Each day, many Ghanaians struggle for visa to leave the country for greener pastures; others also resort to illegal means in crossing to neighbouring countries even if it will cost their life. The majority of youth who leave the country possess some form of skills that Ghana can tap into to make the country better.
However these youth are left to their faith to travel as there are limited avenues for employment in the country. On weekdays, majority of Ghanaians not less than five hundred queue at the US, German and Switzerland Embassy for visa and interview to enable them travel.
An Afrobarometer survey in 2017 revealed that four in 10 Ghanaians have considered emigrating in search of more favourable economic prospects. According to the survey “close to one-third (28%) of Ghanaians say they have been considering emigrating “a lot” or “somewhat”, close to one-third (28%) are thinking of emigrating next year or two even though they are yet to start preparations”.
Despite the insignificant figure that are considering to leave the country it must prompt many including stakeholders and government to find a favourable condition under which Ghanaian youth can be gainfully employed.
From the Afrobarometer survey it was revealed that the people who had thoughts of emigrating were between the ages of 18-55 and had the intention to emigrate to find work because of economic hardship.
Quoting a part of an article from the Ghana News Agency, the president Akofo-Addo at a joint press conference with visiting Maltese President, Mrs Marie-Louise Coleiro Preca, at the Flagstaff House in Accra, disclosed that “government, apart from leveraging on Ghana’s relations with its European allies to find the solutions to minimise the impact of the phenomenon, is pushing to invest in the creation of sustainable livelihood in order to create opportunities that would decrease the cause for migration”. But after the meeting what have we seen? What has changed?
According to an article posted on Citifm online in May 2015, Ghana has the highest emigration rate for skilled emigrants.
It was also evidenced that about 33.8 per cent of emigrants from Ghana living in Organization for Economic Cooperation and Development (OECD) countries poses medium skills with 27.6 per cent estimated by the European Union to have high skills.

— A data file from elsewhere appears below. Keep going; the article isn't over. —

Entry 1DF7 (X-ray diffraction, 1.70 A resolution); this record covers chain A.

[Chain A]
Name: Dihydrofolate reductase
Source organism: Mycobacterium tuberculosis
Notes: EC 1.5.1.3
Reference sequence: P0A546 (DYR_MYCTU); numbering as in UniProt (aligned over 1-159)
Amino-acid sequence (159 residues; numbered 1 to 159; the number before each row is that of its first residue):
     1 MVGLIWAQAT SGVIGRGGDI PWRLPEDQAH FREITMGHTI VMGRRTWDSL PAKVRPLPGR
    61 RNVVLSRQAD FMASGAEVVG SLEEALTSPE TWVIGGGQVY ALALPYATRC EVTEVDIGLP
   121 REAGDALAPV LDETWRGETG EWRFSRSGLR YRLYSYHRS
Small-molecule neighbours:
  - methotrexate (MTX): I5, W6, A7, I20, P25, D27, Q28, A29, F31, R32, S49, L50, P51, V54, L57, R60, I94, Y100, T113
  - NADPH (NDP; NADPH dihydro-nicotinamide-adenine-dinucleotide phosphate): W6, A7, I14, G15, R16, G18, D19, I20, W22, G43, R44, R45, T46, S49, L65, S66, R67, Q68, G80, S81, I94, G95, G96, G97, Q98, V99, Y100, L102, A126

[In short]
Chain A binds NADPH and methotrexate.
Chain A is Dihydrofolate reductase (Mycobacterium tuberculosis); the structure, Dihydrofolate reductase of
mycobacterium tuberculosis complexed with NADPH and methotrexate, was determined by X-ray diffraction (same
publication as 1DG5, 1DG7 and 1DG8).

On several occasions, some youths who are employed in Ghana largely have to demonstrate or embark on strike actions just to get their demands met aside the meagre salary they receive. This circumstance can never be described as a good working condition. Nurses and teachers are not left out of this conversation.
Have we forgotten that we fought our way out of the hands of the colonial masters to be on own, to foster development. So now what is wrong? Is it a matter of misplaced priority? Till when are we going to sit and watch our skilled labour who can help develop the nation emigrate to use their skills to the detriment of their beloved country. It is about time we reconsider massive means of employing our graduates beyond Nations Builders Corps (NABCO), it is about time we value our employed human resources and reward them deservedly. Dormant factories must be revived to employ youths.
Travelling outside Ghana is not a crime but allowing the country’s skilled labour force to be anxiously queuing, eyeing and struggling for visas because of a job overseas with better conditions of service must bring all hands on deck in tackling emigration. We must not sleep and forget that “the black man is capable of managing his own affairs” Osagyefo Dr. Kwame Nkrumah.
Written by: Mariam Akofa Baah